Instagram is Hernandez’s and Future Primitive Studio’s big go-to. Now the artists do not keep portfolios because they are so hard to maintain. The shop uses Instagram (@fptattoostudio) to post every piece of work they complete.

The studio’s followers are able to instantly see and experience work pieces as soon as a piece is finished and uploaded.

When asked which artists influenced him most, Hernandez responded with artist Alphonse Mucha, Czech Art Nouveau painter and decorative artist, known best for his distinct style, and Robert Williams, American painter, cartoonist, and founder of Juxtapoz Art & Culture Magazine.

“When I became aware of Williams’ paintings, that’s when I was like, “Yep, I’m going to make art work. This person is a crazy person and he makes really neat stuff and he’s actually a super nice amazing guy. It was sort of blowing my mind,” he said.

Hernandez ranges in tattoo styles, and ultimately just wants his customers to be satisfied.

“My focus is more on what is technically proficient. Clean, bold lines, solid color, soft radiations of colors. I think the most important thing when having a style, is first off having a good technical foundation. Then you can execute any style you want to go after. I do all styles for the most part. I don’t usually make a preference on whether I like or dislike a particular concept. I definitely want it to be artistic and interesting but ultimately it’s yours, not mine. You have to get the thing that makes you happy.”

Hernandez used to own two shops located in San Francisco, the tattoo capitol of the world. Many of his customers lived in the East Bay and it was a pain for them to get out to the city, so they asked him what his thoughts were of heading out closer to them. Hernandez looked around and eventually landed a space in Martinez that would work well for his customers and himself.

“I see Martinez as being a really up-and-coming town with a really good future. I want to be a part of that,” Hernandez said. “I looked in a lot of areas. I don’t live in this area, but it was worth the commute for me to be here. The city was really good to me, welcoming and really very accommodating. They helped me get this moving along, which is tough for any small business. I think it’s a little bit harder for my type of business just because socially there could be a bit of a stigma, and some preconceived notions attached to the business that I do.”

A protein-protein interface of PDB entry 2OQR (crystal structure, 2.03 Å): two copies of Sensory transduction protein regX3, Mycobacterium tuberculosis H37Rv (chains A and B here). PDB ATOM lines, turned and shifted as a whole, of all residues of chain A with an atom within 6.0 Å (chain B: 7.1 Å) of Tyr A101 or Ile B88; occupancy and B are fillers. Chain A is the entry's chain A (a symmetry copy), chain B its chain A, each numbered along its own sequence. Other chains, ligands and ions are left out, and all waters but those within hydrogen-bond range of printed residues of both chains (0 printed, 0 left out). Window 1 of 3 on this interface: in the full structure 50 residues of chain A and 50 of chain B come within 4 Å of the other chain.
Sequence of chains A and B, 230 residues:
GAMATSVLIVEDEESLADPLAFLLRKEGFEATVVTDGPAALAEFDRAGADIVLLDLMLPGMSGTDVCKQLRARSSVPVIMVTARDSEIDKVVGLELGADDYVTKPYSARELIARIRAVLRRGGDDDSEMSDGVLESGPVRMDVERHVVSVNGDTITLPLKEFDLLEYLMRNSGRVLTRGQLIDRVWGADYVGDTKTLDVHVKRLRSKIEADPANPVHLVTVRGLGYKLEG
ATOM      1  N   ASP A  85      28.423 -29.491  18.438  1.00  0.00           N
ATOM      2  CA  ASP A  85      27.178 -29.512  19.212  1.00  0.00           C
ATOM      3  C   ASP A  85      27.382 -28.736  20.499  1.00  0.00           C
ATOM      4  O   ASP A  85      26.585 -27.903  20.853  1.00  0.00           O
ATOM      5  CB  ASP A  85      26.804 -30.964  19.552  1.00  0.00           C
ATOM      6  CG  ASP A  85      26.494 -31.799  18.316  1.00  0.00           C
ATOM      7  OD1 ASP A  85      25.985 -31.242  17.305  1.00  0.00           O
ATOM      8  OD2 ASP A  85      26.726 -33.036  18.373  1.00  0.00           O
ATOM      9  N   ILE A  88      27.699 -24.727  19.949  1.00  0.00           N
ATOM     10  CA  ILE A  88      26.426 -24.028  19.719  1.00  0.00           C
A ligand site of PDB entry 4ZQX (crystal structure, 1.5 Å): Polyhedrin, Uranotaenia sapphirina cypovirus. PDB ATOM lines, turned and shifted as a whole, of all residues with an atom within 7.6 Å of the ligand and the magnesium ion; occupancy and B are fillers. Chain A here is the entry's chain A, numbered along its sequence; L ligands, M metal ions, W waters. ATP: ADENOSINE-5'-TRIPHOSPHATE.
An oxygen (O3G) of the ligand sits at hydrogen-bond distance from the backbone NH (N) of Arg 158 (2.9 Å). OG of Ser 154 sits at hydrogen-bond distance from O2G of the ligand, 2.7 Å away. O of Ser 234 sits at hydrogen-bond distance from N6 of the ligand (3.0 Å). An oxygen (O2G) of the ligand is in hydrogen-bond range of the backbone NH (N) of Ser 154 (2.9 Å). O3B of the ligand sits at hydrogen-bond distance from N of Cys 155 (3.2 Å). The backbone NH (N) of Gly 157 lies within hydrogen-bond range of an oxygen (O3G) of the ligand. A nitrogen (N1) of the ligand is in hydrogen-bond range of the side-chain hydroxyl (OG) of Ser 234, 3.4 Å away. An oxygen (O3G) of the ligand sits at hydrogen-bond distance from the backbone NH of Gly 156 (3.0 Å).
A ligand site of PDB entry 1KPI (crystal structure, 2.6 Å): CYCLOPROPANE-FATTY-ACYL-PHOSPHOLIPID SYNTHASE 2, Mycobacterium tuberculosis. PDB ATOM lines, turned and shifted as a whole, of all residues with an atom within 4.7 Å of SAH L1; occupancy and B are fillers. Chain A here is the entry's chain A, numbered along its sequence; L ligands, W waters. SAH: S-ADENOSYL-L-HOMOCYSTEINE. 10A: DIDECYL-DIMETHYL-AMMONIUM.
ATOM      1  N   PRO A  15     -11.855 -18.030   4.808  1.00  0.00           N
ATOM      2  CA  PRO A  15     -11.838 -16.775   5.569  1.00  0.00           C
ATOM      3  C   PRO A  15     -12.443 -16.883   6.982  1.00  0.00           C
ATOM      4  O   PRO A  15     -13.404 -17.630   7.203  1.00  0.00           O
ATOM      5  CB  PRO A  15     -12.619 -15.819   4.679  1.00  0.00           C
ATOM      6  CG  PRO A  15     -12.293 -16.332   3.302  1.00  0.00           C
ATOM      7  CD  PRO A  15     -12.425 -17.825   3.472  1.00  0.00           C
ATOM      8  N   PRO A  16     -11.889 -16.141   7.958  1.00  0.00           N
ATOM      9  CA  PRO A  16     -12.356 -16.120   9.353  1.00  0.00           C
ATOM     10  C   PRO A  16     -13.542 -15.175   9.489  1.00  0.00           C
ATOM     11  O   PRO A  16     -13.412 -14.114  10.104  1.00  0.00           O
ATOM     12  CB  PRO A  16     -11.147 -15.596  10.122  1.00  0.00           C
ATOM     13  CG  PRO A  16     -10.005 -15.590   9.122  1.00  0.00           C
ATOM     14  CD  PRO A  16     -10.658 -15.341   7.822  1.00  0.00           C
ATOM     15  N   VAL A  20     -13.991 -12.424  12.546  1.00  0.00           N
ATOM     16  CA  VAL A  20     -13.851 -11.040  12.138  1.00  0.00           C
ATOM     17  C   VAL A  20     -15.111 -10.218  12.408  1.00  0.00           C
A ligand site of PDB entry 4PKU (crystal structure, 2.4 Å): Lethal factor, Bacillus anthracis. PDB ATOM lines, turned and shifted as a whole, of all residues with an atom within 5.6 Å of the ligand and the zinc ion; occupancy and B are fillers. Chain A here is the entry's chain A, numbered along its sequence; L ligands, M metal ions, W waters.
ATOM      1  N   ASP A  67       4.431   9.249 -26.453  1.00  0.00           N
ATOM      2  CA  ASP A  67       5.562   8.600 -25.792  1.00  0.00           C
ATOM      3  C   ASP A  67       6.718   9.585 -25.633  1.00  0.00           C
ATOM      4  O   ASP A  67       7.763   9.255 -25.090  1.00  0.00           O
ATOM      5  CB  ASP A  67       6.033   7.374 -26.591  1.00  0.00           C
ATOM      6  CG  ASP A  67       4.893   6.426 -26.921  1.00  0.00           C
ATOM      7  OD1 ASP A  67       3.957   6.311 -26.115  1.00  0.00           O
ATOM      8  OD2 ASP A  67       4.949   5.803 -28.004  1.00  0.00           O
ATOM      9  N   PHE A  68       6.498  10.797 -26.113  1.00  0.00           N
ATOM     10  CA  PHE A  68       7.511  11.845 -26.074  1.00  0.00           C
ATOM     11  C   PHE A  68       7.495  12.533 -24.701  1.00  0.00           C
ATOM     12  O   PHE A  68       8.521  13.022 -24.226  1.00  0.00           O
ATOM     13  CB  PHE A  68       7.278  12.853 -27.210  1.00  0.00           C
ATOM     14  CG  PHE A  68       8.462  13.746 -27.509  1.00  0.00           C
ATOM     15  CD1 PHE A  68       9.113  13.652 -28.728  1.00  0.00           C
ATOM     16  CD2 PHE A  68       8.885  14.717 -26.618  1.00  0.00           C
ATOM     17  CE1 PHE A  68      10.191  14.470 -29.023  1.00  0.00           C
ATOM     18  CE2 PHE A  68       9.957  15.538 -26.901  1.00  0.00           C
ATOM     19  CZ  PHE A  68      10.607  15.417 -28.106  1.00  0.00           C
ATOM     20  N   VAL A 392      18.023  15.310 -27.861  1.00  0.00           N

Future Primitive is a tattoo studio, but just as much of an art studio. Hernandez and his team do all kinds of other artwork there, including illustration and graphic design. They have created designs for clothing companies, skateboard and snowboard companies, and music companies. Future Primitive sells garments as well as prints of the artist’s works. A big picture for the shop is to incorporate people becoming aware of the other things they do and sell.

“We have big plans for the future of what this shop is. We have plans for something that is even bigger and better than what we already have going. I can’t really let too much of the cat out of the bag,” he said.

I asked Hernandez what advice he would give someone for the planning stages of getting a tattoo.

“If a tattoo means something that’s wonderful, there’s nothing wrong with that. That’s how tattoos began in society. They were marks on us that symbolized events and accomplishments in your life. However, every tattoo does not have to represent the most personal moments of your life experiences. It is perfectly acceptable to get a tattoo just because you like it, it makes you happy and you enjoy it.
That’s enough. This is one of the most personal things you are ever going to do. It’s something you don’t purchase, you invest. That’s why it’s important to invest wisely. Take the time and the expense to get something that lasts your lifetime.

“Is it cheap? Nope its not cheap. Good tattoos aren’t cheap; cheap tattoos aren’t good. That’s a well known fact. Just get a good tattoo. It doesn’t have to be by me. Take your time, shop around and then leave and go somewhere else. Do some homework and you’ll know who’s really doing it well. It’s easier to get a good tattoo if you just put a little work in. It’s easier to get a good tattoo in the Bay Area than anywhere else in the world, but that doesn’t mean there’s still a lot of terrible tattooers. So, you have to shop around and find something that works well for you.”

Visit Tee Jay Hernandez and his partners at Future Primitive Studio, “No Minors, No Whiners, No Punks, No Drunks,” 516 Main St., Martinez. Hours of operation are noon to 8 p.m.; closed Wednesdays. Contact Tee Jay at (925) 387-5577.